Quaker movement began in England in the mid-17th century. At its
forefront stood George Fox, who had searched throughout England
asking prominent clergymen and professors to help him find answers to
some of life's basic questions. None of them had the answers he sought.
"Then I heard a voice which said, 'There is one even, Christ Jesus,
that can speak to thy condition,’ " and with revelation, Fox
began the long arduous creation of what would become The Religious
Society of Friends.
He began to tell of his experience in a powerful and persuasive way,
focusing on the concept that there’s "that of God" in
everyone. He also believed that the Divine Being operates directly upon
people’s lives, and that spiritual life begins when a person becomes
aware of this and obeys God. Fox based his belief on John 1:19 of the
Bible: "That was the true Light that lighteth every man that cometh
into the world."
Soon , an energetic group of young followers, known as the
"Valiant Sixty," gathered around him and spread throughout
England to search out "that of God in every man." Thousands of
others joined them. Eventually, Quakerism swept England like the a
storm, attracting ordinary people, as well as intellectuals like William
Penn. But these early Quakers didn’t want to start a new sect or
denomination. Instead, they wished to recover the way of life revealed
in the New Testament, then reinterpret and relive it in the present
world. They carefully avoided calling themselves "a church."
Instead, they became a "society of Friends."
They took the name Friends from John 15:14 in which Jesus told his
followers, "You are my friends if you do what I command you."
However, their enemies called them Quakers because many of them trembled
when they rose to speak. They gathered quietly together to wait for God
in Meetings for Worship in their homes, barns, and sometimes within inns
or out in open fields. By doing so they believed that the true church
wasn’t a building made with human hands. Eventually, they built simple
Quakers traveled not only throughout England but to America to spread
the Friends’ message. After they arrived in the New World in the
mid-17th century, the Puritans persecuted and killed them. Baptist
leader Roger Williams, whose followers were already refugees of Puritan
intolerance, sheltered some Friends in Rhode Island. At one time half
the population of the Rhode Island Colony was Quaker. And it had Quaker
governors for 36 consecutive terms, spanning over a hundred years. North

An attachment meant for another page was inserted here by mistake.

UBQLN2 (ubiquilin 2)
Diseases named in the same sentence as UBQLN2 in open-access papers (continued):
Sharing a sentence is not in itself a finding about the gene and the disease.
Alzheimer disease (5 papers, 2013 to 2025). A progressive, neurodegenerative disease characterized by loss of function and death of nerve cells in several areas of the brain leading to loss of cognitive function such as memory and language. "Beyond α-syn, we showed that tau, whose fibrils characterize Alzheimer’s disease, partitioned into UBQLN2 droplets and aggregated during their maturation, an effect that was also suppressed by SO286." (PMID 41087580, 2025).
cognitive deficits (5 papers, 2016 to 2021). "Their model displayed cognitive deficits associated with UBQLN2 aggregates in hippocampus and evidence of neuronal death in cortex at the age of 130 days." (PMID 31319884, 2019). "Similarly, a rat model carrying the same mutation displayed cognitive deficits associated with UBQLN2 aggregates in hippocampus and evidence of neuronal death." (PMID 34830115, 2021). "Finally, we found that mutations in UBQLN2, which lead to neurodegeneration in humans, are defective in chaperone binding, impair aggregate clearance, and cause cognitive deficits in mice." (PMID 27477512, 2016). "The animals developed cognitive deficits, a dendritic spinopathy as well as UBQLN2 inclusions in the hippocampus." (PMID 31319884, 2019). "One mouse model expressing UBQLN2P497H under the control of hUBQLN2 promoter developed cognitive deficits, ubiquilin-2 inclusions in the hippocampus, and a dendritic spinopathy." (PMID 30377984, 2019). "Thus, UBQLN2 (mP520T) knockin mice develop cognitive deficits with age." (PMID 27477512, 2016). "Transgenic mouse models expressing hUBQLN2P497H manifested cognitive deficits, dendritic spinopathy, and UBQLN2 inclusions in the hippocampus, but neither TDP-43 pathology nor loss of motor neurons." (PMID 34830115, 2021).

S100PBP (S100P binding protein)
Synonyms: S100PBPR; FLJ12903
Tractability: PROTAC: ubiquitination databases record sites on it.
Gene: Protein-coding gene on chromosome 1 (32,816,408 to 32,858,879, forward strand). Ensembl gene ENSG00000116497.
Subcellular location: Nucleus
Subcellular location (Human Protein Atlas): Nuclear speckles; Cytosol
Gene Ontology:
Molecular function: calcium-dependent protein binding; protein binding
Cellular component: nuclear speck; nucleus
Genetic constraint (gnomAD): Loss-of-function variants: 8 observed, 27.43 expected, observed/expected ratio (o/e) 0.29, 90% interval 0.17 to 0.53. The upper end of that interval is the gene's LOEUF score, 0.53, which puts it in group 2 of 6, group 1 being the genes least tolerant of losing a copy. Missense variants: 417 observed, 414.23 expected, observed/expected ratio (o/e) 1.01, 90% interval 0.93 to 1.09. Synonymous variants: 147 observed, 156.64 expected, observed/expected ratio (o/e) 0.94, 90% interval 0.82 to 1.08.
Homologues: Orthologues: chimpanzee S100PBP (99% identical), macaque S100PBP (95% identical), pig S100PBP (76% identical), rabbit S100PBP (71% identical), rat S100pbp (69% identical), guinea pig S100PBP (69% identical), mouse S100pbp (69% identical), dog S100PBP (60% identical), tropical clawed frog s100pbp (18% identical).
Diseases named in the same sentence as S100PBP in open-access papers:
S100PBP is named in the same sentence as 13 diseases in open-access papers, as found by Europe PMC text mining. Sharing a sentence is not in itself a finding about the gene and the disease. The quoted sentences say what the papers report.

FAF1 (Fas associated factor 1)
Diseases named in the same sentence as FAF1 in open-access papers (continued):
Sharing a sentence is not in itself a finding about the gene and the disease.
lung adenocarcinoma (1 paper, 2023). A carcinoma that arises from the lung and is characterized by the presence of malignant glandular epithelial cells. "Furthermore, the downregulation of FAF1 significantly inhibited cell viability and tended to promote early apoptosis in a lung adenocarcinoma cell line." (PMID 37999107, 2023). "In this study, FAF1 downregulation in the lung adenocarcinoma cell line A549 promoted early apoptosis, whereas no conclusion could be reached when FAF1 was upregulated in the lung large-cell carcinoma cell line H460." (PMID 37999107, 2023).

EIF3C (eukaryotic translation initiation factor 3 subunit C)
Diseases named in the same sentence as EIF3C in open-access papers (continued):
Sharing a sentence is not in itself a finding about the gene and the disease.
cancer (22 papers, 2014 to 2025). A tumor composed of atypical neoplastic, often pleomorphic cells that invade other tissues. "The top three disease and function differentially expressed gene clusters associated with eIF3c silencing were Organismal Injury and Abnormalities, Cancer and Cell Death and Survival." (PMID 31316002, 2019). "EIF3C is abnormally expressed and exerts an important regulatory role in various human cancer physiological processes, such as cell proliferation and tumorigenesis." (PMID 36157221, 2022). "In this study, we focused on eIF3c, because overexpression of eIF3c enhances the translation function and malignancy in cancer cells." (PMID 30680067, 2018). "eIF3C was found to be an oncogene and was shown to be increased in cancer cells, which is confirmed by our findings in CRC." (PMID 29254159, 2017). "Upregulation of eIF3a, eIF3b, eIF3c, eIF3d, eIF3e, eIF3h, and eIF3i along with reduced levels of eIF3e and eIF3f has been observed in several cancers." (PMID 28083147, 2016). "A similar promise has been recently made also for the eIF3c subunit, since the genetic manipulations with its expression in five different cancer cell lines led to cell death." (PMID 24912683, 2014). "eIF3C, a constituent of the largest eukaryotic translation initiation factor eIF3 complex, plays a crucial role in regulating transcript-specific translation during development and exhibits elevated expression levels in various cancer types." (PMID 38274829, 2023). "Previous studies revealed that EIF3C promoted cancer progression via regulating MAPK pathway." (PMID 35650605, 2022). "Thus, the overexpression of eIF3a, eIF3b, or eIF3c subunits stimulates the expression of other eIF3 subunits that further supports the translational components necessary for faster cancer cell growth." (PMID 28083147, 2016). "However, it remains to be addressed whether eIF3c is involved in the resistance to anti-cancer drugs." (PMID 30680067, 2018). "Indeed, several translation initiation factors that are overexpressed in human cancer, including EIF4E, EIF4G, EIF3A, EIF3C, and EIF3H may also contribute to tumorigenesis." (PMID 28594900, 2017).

Carolina and the Jerseys also became strong Quaker colonies with Quaker
governors and legislators.
In 1681 William Penn accepted a grant
of land from King Charles I which eventually became Pennsylvania. It was
here that he began his "Holy Experiment." For decades
Pennsylvania stood as a model of democracy, fostering liberty and
harmony for all. Under Quaker leadership the colony flourished and
prospered. Penn made friends with the Indians and purchased land from
Within the Pennsylvania Colony, Quaker merchants established strict
standards of honesty in business. Penn’s "Holy Experiment,"
centered in Philadelphia, "the City of Brotherly Love," and
lasted until non-Quakers gained control of the state legislature and
began a war against the local Native Americans.
Because of the dedicated efforts of Friends like John Woolman of
Mount Holly, New Jersey, Quakers had freed their slaves by the time of
the Revolutionary War. Friends were among the most active and vocal
abolitionists, working also in the "Underground Railroad" to
help slaves escape to freedom. Quakers have also made important
contributions in prison reform, education, social work, racial equality,
the peace movement, and the women's movement.
The Quaker faith is what’s known as a roots and fruits religion.
We, as Friends, have deep spiritual roots which grow in strength in our
Meetings for Worship and extend into our daily lives. For over 300
years, we’ve maintained a consistent peace witness and are concerned
about the treatment of our fellow man. As early as 1796, Samuel Tuke
founded the first asylum for the insane in York, England to show the
world that mental illness could be treated humanely. The work of
Elizabeth Fry at Newgate prison in the early 19th century
became the forerunner of modern prison reform. Today, we continue to
carry on our witness for peace.
And today, as then, we still carry on our witness for peace, and, as
then, still gather for worship in our Meeting Houses.